Thursday, March 15, 2018

Exterior Wall Sculptures in Split

This is another post in an occasional series dealing with Art Nouveau architecture found in a number of smaller cities in Europe. I found the current subject in Split, Croatia -- a city with few examples of that style. What struck me was not the Vienna Secession version of Art Nouveau architecture, but the large metal sculptures populating the exterior: most sculpting associated with this kind of architecture is carved stonework or ceramic.

This 1903 building is called Sumporne Toplice ("Sulphur Spa"), located on the site of such a spring. The architect was Kamilo Tončić, but I have not been able to identify the sculptor.


Establishment image: September 2011 Google view of Marnontova Ulica (Ulica, pronounced something like oo-litz-uh, is Croatian for "street").

Now for my photos.  The building is on the corner of Neretvankska Ulica, about a block from the outdoor Fish Market.  It needs some work -- note the small plants growing along the cornice.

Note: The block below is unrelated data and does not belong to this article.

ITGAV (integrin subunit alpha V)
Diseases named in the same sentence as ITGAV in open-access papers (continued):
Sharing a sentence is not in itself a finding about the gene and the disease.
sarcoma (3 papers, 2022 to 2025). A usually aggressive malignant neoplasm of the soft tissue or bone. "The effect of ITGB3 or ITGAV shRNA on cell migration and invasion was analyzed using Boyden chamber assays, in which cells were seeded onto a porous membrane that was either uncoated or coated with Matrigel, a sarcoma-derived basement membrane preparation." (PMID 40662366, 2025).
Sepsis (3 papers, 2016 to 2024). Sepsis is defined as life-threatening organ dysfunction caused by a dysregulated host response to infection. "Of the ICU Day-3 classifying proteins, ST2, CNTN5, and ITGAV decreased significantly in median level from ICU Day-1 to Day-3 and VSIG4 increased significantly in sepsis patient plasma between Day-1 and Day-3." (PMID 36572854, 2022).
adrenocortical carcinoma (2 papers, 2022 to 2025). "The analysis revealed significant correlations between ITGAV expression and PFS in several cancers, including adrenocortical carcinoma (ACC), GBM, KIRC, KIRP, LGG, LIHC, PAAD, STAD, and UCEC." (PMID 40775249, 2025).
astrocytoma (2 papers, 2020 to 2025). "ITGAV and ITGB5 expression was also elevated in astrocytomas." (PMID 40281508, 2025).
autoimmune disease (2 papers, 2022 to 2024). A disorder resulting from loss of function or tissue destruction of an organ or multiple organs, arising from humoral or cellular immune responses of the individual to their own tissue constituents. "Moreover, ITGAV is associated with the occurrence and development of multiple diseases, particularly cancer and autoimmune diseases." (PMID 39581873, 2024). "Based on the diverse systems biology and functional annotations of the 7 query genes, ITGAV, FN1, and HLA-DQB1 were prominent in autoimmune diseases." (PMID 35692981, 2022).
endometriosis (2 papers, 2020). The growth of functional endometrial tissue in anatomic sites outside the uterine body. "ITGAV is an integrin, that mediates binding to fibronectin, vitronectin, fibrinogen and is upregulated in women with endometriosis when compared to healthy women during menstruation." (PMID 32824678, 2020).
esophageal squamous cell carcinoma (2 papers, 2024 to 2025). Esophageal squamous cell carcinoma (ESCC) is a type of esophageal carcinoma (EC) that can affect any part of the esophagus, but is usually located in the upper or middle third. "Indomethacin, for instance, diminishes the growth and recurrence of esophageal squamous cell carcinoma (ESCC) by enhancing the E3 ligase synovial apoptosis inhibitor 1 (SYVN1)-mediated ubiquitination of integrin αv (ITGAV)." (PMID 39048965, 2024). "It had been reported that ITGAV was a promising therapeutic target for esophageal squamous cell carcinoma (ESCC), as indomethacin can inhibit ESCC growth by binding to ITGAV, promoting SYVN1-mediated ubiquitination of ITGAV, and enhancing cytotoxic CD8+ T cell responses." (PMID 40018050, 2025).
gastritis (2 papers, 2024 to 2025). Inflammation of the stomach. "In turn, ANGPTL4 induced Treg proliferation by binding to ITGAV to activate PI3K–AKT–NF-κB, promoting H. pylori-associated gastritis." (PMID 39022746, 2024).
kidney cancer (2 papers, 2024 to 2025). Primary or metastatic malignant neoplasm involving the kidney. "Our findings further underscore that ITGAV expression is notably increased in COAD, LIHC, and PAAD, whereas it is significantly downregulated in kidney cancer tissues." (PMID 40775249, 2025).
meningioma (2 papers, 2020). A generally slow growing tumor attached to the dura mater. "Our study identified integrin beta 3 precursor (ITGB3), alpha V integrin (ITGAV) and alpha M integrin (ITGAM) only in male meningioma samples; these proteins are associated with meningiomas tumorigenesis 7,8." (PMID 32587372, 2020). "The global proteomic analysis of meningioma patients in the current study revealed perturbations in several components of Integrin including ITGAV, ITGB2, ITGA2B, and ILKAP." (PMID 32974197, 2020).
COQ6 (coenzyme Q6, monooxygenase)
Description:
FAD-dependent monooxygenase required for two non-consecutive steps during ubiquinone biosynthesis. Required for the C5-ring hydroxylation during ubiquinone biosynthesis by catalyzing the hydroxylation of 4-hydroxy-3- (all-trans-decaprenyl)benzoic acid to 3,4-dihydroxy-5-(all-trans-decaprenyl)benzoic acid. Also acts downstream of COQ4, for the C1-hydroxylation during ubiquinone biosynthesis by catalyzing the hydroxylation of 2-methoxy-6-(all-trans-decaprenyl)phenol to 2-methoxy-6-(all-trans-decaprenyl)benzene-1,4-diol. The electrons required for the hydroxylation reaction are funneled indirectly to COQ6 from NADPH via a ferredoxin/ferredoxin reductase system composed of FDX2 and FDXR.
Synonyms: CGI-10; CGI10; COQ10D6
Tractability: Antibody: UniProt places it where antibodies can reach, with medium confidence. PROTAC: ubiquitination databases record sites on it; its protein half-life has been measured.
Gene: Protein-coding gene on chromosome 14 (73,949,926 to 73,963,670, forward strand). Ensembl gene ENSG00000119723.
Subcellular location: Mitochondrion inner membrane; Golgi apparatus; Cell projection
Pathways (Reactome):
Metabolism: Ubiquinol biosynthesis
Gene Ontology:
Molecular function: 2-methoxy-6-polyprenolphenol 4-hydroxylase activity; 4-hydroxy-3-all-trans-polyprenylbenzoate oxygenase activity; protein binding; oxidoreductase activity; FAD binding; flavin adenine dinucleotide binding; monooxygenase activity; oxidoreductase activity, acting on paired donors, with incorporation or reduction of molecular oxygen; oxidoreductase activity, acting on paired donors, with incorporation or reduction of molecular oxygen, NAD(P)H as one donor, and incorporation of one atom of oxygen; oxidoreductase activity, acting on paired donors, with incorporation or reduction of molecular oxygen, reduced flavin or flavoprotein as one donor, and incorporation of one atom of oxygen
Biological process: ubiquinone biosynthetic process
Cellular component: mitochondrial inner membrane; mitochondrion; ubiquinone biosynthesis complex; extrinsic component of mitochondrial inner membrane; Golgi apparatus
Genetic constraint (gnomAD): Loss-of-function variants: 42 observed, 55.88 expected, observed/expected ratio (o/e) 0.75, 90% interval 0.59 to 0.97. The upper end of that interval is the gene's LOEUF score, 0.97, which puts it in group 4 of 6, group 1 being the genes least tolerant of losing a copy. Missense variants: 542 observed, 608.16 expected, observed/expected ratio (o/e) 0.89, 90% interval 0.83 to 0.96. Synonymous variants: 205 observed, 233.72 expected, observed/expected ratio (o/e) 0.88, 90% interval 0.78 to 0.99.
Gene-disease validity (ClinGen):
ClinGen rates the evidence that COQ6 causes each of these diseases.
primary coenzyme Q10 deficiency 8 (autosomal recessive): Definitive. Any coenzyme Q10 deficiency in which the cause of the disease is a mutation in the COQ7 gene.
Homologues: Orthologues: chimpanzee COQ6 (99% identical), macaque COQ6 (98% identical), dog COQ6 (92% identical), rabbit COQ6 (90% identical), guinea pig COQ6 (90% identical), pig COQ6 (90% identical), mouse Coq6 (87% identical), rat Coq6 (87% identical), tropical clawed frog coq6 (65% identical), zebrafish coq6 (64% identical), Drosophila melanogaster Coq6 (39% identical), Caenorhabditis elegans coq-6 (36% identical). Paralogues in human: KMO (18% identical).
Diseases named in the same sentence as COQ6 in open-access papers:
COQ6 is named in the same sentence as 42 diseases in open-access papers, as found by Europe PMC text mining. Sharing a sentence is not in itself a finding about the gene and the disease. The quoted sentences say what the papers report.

The ground floor is nondescript, so this photo shows the sculptural action.  I'll focus on the lower tier of figures, so note here the higher works featuring faces, something more in line with Vienna Secession style.

Corner sculpting features men.

Whereas the main wall sculpting depicts women crying out.

Matching item seen from a slightly different angle.

There seem to be about four basic items that were cast several times each to create the ensembles.

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